Investors got a good look at the good news/bad news aspect of Citigroup's (NYSE:C) structure on Friday. The good news is that the company is so broadly diversified and active in so many markets, some of them are bound to do well in any given quarter. The bad news is that the company is in so many different businesses that some of them are bound to do poorly in any given quarter.

For the first quarter, Citigroup posted a 6% revenue increase and a 3% increase in both income from continuing operations and EPS.

While the retail/consumer banking and fixed income businesses were quite strong and the transaction services business did pretty well, the capital markets and global wealth management businesses were pretty weak.

Wealth management was hit by lower client transaction volumes and the closing of the company's private bank in Japan, while higher costs in capital markets offset some real strength in fixed income and commodities trading.

In consumer finance and banking, the domestic credit card business was hurt by net interest margin compression, while the international business grew strongly. With banking, results in the U.S. were also hurt by a lower net interest margin, but lower expenses and increases in deposits and loans led to a strong overall result.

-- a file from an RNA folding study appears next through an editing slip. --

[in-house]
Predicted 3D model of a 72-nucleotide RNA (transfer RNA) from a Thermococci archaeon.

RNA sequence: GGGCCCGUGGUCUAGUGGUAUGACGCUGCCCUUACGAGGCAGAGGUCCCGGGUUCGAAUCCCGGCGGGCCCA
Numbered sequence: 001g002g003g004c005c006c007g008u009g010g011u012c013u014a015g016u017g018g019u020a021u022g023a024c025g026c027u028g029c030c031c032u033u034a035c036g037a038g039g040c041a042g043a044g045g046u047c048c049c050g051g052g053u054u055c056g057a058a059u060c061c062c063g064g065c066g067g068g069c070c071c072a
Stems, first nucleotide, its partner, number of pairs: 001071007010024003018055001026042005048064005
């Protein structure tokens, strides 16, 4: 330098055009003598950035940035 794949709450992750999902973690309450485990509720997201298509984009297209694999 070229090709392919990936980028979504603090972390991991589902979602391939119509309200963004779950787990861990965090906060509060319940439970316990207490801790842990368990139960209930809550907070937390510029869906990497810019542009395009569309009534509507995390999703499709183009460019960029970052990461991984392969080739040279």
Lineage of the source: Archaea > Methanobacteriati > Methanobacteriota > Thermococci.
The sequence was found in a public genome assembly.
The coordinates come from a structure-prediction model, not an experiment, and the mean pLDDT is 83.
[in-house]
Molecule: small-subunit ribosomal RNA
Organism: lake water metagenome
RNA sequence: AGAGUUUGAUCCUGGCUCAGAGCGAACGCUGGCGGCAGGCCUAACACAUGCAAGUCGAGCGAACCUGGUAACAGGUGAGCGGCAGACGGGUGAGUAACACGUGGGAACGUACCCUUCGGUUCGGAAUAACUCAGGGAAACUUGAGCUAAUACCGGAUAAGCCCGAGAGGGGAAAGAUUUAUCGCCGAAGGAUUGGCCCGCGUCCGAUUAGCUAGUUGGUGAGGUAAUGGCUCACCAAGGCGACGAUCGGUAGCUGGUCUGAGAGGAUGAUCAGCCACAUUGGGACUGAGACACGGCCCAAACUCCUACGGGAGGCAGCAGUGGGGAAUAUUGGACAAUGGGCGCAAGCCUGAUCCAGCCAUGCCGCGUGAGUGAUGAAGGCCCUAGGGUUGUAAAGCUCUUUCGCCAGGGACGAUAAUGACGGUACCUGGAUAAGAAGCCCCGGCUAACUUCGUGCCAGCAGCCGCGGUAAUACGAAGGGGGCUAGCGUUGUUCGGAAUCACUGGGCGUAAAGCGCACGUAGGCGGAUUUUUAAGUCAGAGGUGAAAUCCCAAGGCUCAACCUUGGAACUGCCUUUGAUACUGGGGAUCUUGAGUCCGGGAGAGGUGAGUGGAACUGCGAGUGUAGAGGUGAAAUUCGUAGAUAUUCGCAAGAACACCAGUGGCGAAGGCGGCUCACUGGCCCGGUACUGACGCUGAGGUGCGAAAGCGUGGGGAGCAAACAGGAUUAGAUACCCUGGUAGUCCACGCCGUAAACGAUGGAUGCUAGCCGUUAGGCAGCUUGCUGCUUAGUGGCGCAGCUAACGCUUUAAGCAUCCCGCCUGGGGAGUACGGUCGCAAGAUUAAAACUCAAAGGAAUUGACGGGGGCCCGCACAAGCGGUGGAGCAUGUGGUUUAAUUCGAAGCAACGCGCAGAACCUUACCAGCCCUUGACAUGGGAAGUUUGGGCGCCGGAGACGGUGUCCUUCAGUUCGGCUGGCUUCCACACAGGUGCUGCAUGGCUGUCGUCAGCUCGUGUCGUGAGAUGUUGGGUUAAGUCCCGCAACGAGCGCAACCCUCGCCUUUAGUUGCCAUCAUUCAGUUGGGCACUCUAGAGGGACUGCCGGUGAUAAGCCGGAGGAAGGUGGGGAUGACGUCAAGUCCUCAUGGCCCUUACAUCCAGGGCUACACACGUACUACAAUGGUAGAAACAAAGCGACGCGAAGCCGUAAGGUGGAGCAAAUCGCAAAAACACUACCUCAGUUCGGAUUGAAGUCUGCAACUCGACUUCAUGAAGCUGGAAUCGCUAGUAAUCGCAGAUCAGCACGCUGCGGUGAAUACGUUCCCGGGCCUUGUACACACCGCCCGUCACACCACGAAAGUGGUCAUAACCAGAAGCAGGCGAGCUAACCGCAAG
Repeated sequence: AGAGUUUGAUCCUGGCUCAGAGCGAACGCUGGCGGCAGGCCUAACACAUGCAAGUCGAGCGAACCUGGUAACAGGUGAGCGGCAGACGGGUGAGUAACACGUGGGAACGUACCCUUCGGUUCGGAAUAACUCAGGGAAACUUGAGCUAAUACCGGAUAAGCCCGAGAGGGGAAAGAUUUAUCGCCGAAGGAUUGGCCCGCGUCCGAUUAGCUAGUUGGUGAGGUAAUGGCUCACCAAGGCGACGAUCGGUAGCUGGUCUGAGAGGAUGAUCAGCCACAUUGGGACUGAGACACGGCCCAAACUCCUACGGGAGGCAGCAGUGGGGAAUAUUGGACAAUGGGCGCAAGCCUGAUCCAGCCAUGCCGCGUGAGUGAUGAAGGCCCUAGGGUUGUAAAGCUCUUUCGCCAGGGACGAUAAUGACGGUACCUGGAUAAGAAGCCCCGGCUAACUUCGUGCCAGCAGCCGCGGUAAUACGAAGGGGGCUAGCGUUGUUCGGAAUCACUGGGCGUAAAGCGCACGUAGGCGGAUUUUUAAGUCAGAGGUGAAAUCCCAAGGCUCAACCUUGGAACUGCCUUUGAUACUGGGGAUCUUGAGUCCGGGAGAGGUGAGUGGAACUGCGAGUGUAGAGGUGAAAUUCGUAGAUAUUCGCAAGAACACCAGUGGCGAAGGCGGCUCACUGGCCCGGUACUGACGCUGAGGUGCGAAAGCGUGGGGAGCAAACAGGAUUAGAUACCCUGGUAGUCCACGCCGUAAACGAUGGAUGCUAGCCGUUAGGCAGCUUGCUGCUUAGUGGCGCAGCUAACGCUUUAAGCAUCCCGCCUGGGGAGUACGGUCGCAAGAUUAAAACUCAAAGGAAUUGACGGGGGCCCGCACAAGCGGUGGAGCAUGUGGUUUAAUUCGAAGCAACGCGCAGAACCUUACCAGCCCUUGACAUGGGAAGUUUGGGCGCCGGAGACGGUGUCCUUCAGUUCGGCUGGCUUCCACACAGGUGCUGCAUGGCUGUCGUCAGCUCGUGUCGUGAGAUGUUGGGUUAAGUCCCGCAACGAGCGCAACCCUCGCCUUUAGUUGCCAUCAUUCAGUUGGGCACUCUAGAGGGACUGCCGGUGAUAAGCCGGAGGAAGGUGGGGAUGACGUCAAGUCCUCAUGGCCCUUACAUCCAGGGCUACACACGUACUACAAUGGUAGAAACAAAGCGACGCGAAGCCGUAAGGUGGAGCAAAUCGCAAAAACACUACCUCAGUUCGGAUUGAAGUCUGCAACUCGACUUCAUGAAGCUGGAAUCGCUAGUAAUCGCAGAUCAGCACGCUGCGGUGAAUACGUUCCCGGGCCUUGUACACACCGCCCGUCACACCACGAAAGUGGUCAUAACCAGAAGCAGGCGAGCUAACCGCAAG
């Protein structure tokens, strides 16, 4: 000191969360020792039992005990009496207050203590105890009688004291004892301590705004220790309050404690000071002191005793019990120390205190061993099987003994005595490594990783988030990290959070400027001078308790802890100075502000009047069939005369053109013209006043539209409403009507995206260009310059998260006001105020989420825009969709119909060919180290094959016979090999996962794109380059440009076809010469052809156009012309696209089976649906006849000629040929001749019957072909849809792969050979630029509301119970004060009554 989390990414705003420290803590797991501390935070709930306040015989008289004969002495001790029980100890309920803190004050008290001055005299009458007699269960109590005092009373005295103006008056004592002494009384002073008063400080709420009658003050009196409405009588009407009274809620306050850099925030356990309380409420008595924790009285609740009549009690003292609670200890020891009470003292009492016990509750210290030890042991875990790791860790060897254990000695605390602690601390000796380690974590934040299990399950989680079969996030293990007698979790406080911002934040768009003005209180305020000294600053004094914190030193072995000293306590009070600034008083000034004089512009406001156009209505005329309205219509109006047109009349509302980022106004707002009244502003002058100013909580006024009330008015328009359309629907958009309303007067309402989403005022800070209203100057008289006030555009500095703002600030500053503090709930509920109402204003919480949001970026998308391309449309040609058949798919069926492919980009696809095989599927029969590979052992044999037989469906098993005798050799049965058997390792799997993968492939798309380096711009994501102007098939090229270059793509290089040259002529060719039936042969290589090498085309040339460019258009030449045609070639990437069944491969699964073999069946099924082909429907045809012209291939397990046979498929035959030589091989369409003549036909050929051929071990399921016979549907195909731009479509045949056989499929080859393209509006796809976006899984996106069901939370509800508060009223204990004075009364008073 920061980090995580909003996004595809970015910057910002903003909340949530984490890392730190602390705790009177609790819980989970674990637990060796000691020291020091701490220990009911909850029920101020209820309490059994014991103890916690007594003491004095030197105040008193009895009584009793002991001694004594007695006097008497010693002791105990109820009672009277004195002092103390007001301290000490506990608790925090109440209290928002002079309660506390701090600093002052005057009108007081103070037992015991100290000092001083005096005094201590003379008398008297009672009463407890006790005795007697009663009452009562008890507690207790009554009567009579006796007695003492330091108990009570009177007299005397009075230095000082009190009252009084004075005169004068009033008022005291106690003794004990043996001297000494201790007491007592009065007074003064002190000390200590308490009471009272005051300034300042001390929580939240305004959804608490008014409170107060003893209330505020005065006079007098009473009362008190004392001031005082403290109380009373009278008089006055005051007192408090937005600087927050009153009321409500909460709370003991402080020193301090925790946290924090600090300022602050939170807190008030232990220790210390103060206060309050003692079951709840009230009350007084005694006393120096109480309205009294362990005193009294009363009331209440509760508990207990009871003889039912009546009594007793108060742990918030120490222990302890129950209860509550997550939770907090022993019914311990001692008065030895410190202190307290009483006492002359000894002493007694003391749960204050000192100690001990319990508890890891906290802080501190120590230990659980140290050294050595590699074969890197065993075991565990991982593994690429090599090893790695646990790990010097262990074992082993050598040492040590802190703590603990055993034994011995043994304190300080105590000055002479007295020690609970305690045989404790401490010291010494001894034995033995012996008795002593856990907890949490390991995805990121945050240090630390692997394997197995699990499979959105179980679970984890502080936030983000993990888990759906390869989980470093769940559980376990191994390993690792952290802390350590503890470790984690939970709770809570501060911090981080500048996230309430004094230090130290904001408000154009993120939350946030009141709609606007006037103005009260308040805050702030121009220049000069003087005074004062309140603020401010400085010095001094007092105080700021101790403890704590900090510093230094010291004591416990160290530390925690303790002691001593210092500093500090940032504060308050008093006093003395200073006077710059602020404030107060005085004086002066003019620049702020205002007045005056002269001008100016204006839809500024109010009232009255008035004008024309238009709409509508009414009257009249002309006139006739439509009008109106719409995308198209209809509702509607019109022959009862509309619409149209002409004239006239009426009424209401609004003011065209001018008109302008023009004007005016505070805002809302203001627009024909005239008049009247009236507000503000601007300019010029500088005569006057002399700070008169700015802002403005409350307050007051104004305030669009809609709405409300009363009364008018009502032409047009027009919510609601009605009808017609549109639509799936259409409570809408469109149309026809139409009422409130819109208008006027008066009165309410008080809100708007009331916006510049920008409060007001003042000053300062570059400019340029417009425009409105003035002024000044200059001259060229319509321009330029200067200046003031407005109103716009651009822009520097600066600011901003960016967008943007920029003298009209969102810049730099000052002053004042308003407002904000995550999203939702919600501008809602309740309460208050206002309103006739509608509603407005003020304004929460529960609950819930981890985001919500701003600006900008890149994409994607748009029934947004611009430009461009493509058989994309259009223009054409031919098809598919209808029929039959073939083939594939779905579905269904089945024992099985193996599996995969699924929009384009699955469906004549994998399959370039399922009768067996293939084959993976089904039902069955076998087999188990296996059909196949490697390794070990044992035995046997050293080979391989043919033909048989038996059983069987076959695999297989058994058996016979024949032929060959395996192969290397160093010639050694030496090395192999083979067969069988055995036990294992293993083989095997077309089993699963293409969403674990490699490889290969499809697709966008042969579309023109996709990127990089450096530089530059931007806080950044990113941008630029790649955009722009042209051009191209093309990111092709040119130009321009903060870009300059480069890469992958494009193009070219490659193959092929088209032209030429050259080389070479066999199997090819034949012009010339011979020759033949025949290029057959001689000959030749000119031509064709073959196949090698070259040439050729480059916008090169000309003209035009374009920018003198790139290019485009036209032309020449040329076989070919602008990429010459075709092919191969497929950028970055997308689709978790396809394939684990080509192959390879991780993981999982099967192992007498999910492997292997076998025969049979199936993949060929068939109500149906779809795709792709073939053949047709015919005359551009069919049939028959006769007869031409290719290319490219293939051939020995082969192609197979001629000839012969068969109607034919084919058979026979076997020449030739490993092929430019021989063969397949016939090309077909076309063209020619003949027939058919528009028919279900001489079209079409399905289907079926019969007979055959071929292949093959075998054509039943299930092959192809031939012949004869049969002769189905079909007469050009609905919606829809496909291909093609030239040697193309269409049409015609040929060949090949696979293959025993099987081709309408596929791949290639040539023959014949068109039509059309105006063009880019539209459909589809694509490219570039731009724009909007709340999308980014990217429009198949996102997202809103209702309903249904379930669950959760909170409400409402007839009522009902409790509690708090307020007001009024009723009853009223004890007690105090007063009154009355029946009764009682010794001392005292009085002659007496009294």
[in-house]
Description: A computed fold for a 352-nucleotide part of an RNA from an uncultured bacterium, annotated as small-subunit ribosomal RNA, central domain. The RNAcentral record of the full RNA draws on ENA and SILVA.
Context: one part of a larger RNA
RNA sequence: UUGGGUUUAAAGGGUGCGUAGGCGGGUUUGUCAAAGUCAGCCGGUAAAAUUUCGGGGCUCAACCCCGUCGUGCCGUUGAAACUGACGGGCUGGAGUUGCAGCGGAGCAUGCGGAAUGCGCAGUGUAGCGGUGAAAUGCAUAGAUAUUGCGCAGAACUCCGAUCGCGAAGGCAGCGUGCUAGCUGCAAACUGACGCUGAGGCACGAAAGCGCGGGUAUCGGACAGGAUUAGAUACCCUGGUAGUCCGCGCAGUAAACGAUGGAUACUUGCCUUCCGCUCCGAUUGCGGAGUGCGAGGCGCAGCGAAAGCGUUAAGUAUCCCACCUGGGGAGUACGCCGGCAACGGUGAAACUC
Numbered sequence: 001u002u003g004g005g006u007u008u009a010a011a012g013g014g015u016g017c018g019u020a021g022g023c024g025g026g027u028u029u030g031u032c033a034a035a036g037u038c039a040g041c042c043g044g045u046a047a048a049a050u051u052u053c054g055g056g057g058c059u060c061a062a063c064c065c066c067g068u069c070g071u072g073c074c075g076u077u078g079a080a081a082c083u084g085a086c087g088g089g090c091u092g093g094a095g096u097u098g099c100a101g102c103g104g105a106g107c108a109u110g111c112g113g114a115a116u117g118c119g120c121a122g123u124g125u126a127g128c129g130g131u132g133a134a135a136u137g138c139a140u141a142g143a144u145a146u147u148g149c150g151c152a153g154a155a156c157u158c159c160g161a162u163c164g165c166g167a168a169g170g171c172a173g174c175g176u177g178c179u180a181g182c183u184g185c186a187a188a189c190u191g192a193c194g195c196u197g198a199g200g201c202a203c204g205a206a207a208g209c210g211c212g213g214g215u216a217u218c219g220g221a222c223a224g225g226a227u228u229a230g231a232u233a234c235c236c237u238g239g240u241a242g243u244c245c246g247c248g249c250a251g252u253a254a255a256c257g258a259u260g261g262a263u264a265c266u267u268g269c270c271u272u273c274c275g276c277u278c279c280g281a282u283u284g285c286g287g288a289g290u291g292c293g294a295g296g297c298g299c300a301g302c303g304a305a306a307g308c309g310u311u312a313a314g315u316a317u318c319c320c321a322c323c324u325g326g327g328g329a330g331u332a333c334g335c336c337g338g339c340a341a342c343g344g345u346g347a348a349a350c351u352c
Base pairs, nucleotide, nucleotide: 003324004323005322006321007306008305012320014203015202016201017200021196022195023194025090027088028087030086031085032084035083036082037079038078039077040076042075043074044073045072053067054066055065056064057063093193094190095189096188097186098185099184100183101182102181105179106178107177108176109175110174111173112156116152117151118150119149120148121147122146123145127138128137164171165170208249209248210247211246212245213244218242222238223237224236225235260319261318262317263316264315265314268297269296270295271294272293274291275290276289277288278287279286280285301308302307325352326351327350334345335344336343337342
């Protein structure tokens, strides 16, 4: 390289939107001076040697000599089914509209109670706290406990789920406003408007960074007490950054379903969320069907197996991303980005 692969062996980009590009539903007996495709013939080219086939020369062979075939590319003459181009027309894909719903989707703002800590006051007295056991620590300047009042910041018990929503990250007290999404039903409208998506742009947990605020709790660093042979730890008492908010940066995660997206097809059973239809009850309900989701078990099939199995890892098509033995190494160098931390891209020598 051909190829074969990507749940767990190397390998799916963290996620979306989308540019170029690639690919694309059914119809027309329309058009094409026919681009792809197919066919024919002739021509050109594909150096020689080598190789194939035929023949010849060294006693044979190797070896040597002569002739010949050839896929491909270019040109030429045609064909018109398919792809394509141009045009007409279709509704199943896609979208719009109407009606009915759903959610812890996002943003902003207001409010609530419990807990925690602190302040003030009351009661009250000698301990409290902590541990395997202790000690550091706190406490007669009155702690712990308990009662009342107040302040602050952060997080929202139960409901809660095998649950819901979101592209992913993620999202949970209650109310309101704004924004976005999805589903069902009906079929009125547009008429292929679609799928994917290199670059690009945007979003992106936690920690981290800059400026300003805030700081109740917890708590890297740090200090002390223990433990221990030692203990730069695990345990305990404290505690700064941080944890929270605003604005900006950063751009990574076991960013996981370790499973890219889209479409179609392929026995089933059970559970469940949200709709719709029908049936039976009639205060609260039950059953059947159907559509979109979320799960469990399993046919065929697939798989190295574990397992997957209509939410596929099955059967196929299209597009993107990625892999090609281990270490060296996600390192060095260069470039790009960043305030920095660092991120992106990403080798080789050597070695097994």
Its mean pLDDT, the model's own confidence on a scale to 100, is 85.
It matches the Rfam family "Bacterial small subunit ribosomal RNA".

Looking ahead, investors need to realize that Citigroup is more likely to focus on solid slow-growth initiatives and internal improvements instead of flashy acquisitions. Not only would further large acquisitions probably cause headaches with regulatory overseers, but as big as Citigroup is, it would be tough to find many good deals that would move the needle in any meaningful way.

But that's not to say that Citigroup doesn't have its charms. Mid-single-digit revenue growth and somewhat higher earnings growth might not be exciting, but it will lead to copious amounts of free cash flow. In addition to paying what is already a pretty healthy dividend, Citigroup management announced an additional $15 billion share buyback authorization that it hopes to execute over the next 18 months.

Whether you're a growth investor or a value investor, it's hard not to appreciate that sort of commitment to returning capital to shareholders.

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Fool contributor Stephen Simpson has no financial interest in any stocks mentioned (that means he's neither long nor short the shares).